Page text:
Aside from perpetuals, dYdX is an Order Book DEX that offers borrowing, lending, and spot trading with 0% fees for trade volume under $100K, making them one of the biggest competitors in the industry. The collateral ratio for borrowing is 125%; however, the deposited collateral earns interest. Perpetuals can be 20x leveraged.

Aside from that, they operate on Ethereum and have their own token, DYDX, which is used for governance. Users with X amount of DYDX have voting rights and can participate in the protocol’s decision-making. 


The largest Decentralized Perpetuals platform, operating on Arbitrum and Avalanche with over $466M TVL, is GMX. Unlike dYdX, GMX is an AMM that offers its users 50x leveraged trading. 

What also makes this platform competitive is its low fees, pool transparency, and native tokens GMX and GLP. GMX is used for governance, and holders earn 30% of protocol fees. GLP is the liquidity provider token, generating lenders 70% of protocol fees. It is also an index of pooled assets that serve as the protocol’s Proof of Reserves.


Synthetix is a decentralized platform where users can mint and trade synthetic assets. These assets are called Synths and can be either Regular Synths (long position - sSynth) or Inverse Synths (short position - iSynth). As previously mentioned, users can tokenize real-world assets such as fiat, crypto, indices, commodities, etc. Each tokenized asset is ERC20.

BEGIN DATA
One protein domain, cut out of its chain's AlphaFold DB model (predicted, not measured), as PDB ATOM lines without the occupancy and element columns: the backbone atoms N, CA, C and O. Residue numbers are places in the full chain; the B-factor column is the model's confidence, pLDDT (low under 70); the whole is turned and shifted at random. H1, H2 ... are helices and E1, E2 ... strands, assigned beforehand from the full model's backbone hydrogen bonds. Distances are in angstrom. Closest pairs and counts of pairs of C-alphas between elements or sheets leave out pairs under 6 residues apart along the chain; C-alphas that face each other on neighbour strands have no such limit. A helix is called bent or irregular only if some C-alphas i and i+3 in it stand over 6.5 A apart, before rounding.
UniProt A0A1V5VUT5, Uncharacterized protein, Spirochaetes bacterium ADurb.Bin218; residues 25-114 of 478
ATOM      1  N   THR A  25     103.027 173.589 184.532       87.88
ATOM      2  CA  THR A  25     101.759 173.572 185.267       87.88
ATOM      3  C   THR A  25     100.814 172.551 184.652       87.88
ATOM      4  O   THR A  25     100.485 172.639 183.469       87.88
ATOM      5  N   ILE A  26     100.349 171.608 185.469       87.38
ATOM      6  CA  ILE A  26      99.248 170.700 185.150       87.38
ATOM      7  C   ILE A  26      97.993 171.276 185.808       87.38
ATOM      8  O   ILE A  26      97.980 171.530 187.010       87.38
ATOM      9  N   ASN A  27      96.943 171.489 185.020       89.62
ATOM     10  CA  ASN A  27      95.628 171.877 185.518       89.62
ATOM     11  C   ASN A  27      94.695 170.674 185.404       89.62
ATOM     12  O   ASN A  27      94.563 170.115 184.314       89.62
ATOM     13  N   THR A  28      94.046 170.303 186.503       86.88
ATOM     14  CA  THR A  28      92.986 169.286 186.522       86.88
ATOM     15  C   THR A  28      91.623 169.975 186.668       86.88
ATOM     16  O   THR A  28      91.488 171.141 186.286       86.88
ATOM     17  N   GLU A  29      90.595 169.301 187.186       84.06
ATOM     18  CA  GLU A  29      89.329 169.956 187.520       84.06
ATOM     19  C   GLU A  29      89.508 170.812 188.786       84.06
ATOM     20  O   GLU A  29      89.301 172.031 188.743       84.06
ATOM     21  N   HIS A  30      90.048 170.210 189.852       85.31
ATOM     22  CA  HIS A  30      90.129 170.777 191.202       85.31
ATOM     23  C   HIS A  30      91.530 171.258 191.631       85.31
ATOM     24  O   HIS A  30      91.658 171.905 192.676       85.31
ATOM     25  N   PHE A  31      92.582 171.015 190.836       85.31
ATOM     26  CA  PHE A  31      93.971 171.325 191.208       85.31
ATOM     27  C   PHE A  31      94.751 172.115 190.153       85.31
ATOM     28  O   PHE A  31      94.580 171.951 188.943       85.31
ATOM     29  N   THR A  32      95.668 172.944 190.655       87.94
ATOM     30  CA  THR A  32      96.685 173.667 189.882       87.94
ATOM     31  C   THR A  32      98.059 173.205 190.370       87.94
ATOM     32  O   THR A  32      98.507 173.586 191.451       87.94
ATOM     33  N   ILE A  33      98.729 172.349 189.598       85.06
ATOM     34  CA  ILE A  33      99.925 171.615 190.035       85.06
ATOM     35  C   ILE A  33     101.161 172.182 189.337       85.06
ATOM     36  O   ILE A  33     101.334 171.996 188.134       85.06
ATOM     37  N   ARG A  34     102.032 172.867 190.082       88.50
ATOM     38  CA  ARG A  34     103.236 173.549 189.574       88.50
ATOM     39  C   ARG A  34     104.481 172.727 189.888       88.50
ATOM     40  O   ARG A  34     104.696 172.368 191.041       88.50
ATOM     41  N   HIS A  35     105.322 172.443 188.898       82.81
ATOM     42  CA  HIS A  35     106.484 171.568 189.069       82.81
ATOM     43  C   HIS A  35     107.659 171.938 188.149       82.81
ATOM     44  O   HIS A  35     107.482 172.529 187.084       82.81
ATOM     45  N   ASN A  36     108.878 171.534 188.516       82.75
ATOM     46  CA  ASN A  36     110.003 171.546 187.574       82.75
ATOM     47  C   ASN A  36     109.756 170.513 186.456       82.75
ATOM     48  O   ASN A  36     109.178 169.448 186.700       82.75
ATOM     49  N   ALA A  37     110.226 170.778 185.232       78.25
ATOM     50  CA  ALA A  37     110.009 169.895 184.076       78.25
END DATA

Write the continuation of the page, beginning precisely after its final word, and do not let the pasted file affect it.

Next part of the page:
The protocol has a collateralization ratio of 750%, which is exceptionally high. Stakers get flagged for liquidation when the CR falls below 200% giving them three days to rebalance it. The native token is SNX which is also used for governance purposes. The governance scheme is very delicate; however, it all comes down to community members staking SNX and choosing the next steps for the protocol, such as target collateral, liquidation ratio, and staking rewards.